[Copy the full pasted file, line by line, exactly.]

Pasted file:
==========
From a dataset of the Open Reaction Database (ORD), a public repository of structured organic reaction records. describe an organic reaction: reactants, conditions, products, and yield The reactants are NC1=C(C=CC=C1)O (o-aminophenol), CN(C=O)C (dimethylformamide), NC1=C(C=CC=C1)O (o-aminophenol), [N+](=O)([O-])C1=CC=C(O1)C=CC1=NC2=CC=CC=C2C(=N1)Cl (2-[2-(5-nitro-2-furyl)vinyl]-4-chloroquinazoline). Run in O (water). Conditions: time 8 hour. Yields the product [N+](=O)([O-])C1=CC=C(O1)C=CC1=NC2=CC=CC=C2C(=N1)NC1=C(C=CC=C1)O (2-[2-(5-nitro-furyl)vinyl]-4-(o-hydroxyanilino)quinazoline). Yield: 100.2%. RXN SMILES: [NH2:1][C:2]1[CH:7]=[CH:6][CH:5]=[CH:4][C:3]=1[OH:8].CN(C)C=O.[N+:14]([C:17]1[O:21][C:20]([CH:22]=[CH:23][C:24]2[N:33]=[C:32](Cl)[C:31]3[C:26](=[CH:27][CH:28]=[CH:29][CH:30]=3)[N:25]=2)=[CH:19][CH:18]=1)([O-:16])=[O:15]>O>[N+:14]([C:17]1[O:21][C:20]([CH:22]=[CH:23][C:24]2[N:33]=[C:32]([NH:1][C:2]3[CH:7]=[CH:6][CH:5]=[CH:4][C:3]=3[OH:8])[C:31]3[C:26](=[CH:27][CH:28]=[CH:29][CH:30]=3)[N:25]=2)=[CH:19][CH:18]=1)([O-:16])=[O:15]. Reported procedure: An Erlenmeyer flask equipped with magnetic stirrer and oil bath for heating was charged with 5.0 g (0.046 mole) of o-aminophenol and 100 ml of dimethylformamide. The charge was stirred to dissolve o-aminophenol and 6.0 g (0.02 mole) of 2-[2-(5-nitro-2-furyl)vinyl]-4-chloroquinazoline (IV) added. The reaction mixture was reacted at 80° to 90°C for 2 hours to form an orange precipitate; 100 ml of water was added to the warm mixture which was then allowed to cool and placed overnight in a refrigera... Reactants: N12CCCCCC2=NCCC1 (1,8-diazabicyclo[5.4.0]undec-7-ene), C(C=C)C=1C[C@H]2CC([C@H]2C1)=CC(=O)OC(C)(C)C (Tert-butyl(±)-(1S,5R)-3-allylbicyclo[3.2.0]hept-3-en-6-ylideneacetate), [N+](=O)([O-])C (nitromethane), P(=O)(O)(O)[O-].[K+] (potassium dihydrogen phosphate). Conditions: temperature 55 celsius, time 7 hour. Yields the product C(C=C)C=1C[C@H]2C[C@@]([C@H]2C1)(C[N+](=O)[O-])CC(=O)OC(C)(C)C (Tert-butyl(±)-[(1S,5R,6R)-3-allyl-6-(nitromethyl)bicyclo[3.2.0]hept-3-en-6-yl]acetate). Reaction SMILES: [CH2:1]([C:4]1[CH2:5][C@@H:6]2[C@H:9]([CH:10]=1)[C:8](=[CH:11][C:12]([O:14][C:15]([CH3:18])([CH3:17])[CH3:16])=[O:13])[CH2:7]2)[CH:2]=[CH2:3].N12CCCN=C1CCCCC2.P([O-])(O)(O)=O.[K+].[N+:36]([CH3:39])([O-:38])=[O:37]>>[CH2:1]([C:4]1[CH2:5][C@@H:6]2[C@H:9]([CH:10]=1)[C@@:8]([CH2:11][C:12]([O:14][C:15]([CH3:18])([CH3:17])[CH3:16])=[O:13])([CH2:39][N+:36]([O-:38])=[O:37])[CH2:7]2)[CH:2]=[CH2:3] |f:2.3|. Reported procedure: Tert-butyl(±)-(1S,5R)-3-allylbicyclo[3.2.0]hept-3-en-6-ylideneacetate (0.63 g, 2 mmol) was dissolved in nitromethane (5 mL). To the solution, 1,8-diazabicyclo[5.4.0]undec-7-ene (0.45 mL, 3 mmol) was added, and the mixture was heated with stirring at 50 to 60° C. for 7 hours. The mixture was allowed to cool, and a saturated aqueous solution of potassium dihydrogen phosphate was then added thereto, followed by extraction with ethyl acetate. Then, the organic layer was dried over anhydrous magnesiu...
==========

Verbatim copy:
From a dataset of the Open Reaction Database (ORD), a public repository of structured organic reaction records. describe an organic reaction: reactants, conditions, products, and yield The reactants are NC1=C(C=CC=C1)O (o-aminophenol), CN(C=O)C (dimethylformamide), NC1=C(C=CC=C1)O (o-aminophenol), [N+](=O)([O-])C1=CC=C(O1)C=CC1=NC2=CC=CC=C2C(=N1)Cl (2-[2-(5-nitro-2-furyl)vinyl]-4-chloroquinazoline). Run in O (water). Conditions: time 8 hour. Yields the product [N+](=O)([O-])C1=CC=C(O1)C=CC1=NC2=CC=CC=C2C(=N1)NC1=C(C=CC=C1)O (2-[2-(5-nitro-furyl)vinyl]-4-(o-hydroxyanilino)quinazoline). Yield: 100.2%. RXN SMILES: [NH2:1][C:2]1[CH:7]=[CH:6][CH:5]=[CH:4][C:3]=1[OH:8].CN(C)C=O.[N+:14]([C:17]1[O:21][C:20]([CH:22]=[CH:23][C:24]2[N:33]=[C:32](Cl)[C:31]3[C:26](=[CH:27][CH:28]=[CH:29][CH:30]=3)[N:25]=2)=[CH:19][CH:18]=1)([O-:16])=[O:15]>O>[N+:14]([C:17]1[O:21][C:20]([CH:22]=[CH:23][C:24]2[N:33]=[C:32]([NH:1][C:2]3[CH:7]=[CH:6][CH:5]=[CH:4][C:3]=3[OH:8])[C:31]3[C:26](=[CH:27][CH:28]=[CH:29][CH:30]=3)[N:25]=2)=[CH:19][CH:18]=1)([O-:16])=[O:15]. Reported procedure: An Erlenmeyer flask equipped with magnetic stirrer and oil bath for heating was charged with 5.0 g (0.046 mole) of o-aminophenol and 100 ml of dimethylformamide. The charge was stirred to dissolve o-aminophenol and 6.0 g (0.02 mole) of 2-[2-(5-nitro-2-furyl)vinyl]-4-chloroquinazoline (IV) added. The reaction mixture was reacted at 80° to 90°C for 2 hours to form an orange precipitate; 100 ml of water was added to the warm mixture which was then allowed to cool and placed overnight in a refrigera... Reactants: N12CCCCCC2=NCCC1 (1,8-diazabicyclo[5.4.0]undec-7-ene), C(C=C)C=1C[C@H]2CC([C@H]2C1)=CC(=O)OC(C)(C)C (Tert-butyl(±)-(1S,5R)-3-allylbicyclo[3.2.0]hept-3-en-6-ylideneacetate), [N+](=O)([O-])C (nitromethane), P(=O)(O)(O)[O-].[K+] (potassium dihydrogen phosphate). Conditions: temperature 55 celsius, time 7 hour. Yields the product C(C=C)C=1C[C@H]2C[C@@]([C@H]2C1)(C[N+](=O)[O-])CC(=O)OC(C)(C)C (Tert-butyl(±)-[(1S,5R,6R)-3-allyl-6-(nitromethyl)bicyclo[3.2.0]hept-3-en-6-yl]acetate). Reaction SMILES: [CH2:1]([C:4]1[CH2:5][C@@H:6]2[C@H:9]([CH:10]=1)[C:8](=[CH:11][C:12]([O:14][C:15]([CH3:18])([CH3:17])[CH3:16])=[O:13])[CH2:7]2)[CH:2]=[CH2:3].N12CCCN=C1CCCCC2.P([O-])(O)(O)=O.[K+].[N+:36]([CH3:39])([O-:38])=[O:37]>>[CH2:1]([C:4]1[CH2:5][C@@H:6]2[C@H:9]([CH:10]=1)[C@@:8]([CH2:11][C:12]([O:14][C:15]([CH3:18])([CH3:17])[CH3:16])=[O:13])([CH2:39][N+:36]([O-:38])=[O:37])[CH2:7]2)[CH:2]=[CH2:3] |f:2.3|. Reported procedure: Tert-butyl(±)-(1S,5R)-3-allylbicyclo[3.2.0]hept-3-en-6-ylideneacetate (0.63 g, 2 mmol) was dissolved in nitromethane (5 mL). To the solution, 1,8-diazabicyclo[5.4.0]undec-7-ene (0.45 mL, 3 mmol) was added, and the mixture was heated with stirring at 50 to 60° C. for 7 hours. The mixture was allowed to cool, and a saturated aqueous solution of potassium dihydrogen phosphate was then added thereto, followed by extraction with ethyl acetate. Then, the organic layer was dried over anhydrous magnesiu...